Before returning to the States, Nameer visits the famed al-Mutanabbi Street, known popularly as the Street of Booksellers, where he meets a merchant named Wadood. Over the course of their conversation, Wadood tells Nameer that he’s begun working on a documentation project about the war: a massive catalog of all the things destroyed in the first minute of the invasion. Wadood describes this catalog as a “three-dimensional space,” home to dozens, if not hundreds, of stories written in the form of “colloquies” and narrated from the perspective of their subjects: not just humans, but also buildings, trees, birds, statues, musical records, works of art, historical artifacts, and so on. Intrigued, Nameer offers to translate the book into English, and Wadood reluctantly gifts him the first part of the manuscript to read.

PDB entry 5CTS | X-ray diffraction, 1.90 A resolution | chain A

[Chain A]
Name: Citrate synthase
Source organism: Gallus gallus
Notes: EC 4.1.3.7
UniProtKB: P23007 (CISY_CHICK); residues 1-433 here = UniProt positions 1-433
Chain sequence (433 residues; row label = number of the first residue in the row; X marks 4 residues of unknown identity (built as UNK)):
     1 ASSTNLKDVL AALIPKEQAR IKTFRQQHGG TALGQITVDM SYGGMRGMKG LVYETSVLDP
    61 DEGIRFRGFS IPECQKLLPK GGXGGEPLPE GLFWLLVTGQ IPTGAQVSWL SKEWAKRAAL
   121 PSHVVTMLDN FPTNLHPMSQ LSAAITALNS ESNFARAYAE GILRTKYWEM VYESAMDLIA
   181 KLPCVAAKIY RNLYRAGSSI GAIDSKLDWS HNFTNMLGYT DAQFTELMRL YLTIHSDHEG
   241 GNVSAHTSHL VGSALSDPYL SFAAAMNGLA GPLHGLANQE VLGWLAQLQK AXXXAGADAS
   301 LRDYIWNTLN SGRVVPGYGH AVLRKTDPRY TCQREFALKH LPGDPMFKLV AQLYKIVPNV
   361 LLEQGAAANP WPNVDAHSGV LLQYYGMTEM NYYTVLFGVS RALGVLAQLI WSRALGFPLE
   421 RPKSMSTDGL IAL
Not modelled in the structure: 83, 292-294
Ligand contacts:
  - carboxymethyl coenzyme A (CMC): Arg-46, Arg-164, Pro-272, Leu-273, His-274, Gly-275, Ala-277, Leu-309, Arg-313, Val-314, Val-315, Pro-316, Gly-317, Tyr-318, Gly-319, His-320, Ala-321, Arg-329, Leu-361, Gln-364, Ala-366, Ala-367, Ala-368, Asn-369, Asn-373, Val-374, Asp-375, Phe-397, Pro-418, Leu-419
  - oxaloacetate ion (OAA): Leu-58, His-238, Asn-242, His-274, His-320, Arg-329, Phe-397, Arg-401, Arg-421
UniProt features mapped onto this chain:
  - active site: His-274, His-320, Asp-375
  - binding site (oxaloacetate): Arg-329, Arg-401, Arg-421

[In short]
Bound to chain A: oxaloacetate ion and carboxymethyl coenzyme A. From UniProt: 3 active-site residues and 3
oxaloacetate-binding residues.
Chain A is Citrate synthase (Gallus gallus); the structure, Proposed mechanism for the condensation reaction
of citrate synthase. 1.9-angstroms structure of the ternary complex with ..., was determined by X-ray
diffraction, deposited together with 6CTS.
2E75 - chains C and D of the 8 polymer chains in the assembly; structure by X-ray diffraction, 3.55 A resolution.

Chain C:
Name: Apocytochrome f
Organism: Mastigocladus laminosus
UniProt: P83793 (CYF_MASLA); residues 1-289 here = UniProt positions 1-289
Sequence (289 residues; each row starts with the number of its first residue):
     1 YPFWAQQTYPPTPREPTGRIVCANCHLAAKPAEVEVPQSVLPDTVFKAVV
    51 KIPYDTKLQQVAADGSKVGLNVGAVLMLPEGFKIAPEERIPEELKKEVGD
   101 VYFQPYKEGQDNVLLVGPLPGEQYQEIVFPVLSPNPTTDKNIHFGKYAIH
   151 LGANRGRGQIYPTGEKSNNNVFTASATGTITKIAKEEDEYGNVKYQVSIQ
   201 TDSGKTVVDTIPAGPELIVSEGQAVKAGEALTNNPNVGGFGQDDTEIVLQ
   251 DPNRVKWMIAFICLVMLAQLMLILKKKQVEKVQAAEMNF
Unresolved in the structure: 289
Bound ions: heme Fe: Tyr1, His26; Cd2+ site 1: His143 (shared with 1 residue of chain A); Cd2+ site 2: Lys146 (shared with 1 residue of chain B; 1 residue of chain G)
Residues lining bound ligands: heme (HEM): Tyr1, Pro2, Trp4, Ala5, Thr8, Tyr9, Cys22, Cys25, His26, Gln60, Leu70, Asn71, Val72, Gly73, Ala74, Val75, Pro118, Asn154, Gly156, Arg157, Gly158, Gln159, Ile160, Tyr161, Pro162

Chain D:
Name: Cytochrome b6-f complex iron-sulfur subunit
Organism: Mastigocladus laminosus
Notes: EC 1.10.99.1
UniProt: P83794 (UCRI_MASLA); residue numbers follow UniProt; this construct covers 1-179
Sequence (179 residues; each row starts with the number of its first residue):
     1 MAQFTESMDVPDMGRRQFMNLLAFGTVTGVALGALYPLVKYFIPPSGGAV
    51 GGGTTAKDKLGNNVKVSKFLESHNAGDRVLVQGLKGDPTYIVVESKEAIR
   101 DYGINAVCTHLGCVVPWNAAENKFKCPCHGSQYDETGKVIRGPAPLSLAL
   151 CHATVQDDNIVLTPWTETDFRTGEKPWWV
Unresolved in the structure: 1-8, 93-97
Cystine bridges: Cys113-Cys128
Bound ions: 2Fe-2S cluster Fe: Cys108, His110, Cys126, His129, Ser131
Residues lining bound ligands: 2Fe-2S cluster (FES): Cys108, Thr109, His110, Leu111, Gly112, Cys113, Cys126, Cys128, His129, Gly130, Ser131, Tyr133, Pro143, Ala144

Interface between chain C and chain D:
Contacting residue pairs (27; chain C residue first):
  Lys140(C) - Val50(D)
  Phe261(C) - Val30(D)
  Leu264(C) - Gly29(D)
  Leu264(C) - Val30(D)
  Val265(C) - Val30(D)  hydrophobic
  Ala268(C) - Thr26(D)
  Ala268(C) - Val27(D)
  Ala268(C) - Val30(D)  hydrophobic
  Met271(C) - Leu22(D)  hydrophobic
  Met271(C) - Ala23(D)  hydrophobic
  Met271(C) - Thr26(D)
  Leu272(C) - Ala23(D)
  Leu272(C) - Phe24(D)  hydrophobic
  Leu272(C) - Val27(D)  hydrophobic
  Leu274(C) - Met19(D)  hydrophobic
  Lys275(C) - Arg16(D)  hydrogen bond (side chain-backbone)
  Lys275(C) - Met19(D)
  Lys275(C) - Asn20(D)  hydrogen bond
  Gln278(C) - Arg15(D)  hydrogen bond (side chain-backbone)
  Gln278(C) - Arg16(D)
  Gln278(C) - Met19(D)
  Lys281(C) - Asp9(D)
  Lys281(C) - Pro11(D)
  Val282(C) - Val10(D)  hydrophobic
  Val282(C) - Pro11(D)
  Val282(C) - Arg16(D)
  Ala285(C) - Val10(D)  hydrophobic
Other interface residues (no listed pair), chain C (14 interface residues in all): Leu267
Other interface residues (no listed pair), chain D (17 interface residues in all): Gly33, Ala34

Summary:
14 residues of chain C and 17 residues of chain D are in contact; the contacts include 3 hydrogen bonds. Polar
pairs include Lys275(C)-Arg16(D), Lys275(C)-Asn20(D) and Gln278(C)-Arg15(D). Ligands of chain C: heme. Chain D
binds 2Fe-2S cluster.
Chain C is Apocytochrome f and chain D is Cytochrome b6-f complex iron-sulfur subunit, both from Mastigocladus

Upon returning home, the shadow of the war continues to hang over Nameer, even as he accepts a teaching position at Dartmouth College. Unable to pick up Iraqi news channels in his apartment, he begins stealing into the college’s lecture halls at night to watch footage of the war. He clips articles about Iraq from the local newspapers; he imagines one novel, then another, about ordinary Iraqis caught in the grisly aftermath of the invasion. Meanwhile, the obliviousness of those around him only leaves him more isolated. His girlfriend and his therapist both suggest he’s grown unhealthily obsessed with the war. A student asks him for the Arabic words for “stop,” “kneel down,” “hands up,” and “move back,” so he can use them when he joins the army after graduation. He helps another student plan a protest against the war — only to find, when he arrives, that the students have completely neglected to mention the number of Iraqis killed, deciding it would be “better politically” to only focus on American casualties. Every interaction, from renewing his driver’s license to riding in an elevator with an elderly neighbor, reinforces Nameer’s status as an “other.” Only Wadood’s manuscript offers any kind of solace, and Nameer finds himself increasingly drawn to its emotional, evocative colloquies, even going so far as to start compiling his own catalog of “collateral damage.”